Frustration over family bus ban court defeat


newslatestA disabled dad has spoken of his frustration and anger after a court told him a company was not discriminating by refusing to allow him to travel with his twin babies on a bus.

Activist Adam Lotun wanted the courts to rule that the bus company London United (LU) was breaking the law by refusing to allow him to travel in his wheelchair with twins Tehya and Tazanna in their double buggy, on 28 January 2012.

But the county court in London has ruled that he was not discriminated against by the company, after LU’s health and safety officer argued that the buggy and wheelchair took up too much space and therefore created a health and safety issue.

The ruling has drawn widespread condemnation from other disabled campaigners, who described it as “disgusting”, “terrible”, “appalling” and “awful”.

One said the company should pay for Lotun to take taxis with the twins if it was not able to accommodate him on its buses.

Another suggested it was a breach of his right to a family life under the UN Convention on the Rights of Persons with Disabilities.

Several visitors to Lotun’s Facebook page advised him to appeal the decision, although that is unlikely for financial reasons.

The incident in Surbiton happened when the twins were 10 months old.

Lotun was allowed on the bus, but when his wife Lindsay tried to board with the twins in their double buggy (one seat in front of the other, rather than side-by-side), they were told by the driver that they were not allowed on because the bus already had a wheelchair-user.

Lotun said: “He refused to listen to arguments that we were travelling as a family or that we had travelled together previously on this bus route.”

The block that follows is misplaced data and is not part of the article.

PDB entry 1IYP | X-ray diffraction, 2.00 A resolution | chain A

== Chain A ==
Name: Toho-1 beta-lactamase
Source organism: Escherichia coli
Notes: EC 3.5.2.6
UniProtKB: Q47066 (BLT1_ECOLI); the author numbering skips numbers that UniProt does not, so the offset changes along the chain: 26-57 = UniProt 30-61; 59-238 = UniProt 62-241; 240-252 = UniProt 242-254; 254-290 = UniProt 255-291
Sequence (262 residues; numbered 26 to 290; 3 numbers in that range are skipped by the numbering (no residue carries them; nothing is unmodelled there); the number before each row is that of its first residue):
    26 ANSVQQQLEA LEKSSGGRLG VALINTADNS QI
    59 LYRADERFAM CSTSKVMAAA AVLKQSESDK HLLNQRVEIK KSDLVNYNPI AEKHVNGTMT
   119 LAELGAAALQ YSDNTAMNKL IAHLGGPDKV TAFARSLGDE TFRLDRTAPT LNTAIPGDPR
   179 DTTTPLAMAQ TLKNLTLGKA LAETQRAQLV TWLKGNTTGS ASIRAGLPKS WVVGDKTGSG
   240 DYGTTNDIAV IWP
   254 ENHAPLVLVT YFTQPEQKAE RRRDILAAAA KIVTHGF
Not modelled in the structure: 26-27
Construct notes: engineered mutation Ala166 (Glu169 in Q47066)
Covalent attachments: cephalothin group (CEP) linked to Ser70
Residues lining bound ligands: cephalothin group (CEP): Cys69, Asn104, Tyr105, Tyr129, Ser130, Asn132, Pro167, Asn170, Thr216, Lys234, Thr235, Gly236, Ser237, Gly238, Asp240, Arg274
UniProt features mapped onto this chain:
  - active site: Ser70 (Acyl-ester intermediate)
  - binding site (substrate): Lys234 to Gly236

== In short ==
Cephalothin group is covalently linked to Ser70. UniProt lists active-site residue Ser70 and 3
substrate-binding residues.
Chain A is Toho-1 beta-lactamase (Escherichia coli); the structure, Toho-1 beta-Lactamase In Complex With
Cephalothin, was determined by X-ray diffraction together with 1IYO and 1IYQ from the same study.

The driver told them: “I don’t make the rules.”

Lotun said the incident showed that bus operators were ignoring the Transport for London “red book”, which gives instructions on access and equality and how to board a wheelchair-user.

But the bus company argued that, in order for both the wheelchair and buggy to fit in the wheelchair area, the front part of the buggy had to be pushed underneath the wheelchair, wedging them both into the space.

LU claimed the driver had been concerned that it would take time to remove the buggy and wheelchair from the space and get them off the bus in an emergency.

The judge agreed and found that travelling with the front of the buggy pushed under Lotun’s wheelchair was not compliant with the red book, as it was not a safe way to travel.

Lotun, who was represented by the specialist disability discrimination legal firm Unity Law, said the incident “compounds the bigoted views that disabled people are not part of society, that they are second-class citizens and sub-human when it comes to equality”.

He added: “In short, as had been said to me to my face in the past, ‘Why did you risk having children when you were disabled and they could come out deformed as well?’

“Society does not care and will not care until it sees that action is being taken from the top, from central and local government, from major service-providers and well-known blue chip companies.”

A London United spokesman said: “As a company we strive to provide the best possible customer service to all of our passengers.

“Our driver’s judgement in dealing with the incident involving Mr Lotun was supported by the court and we believe that our driver acted appropriately and applied the correct procedures. We are therefore satisfied with the decision reached by the court.”

11 June 2014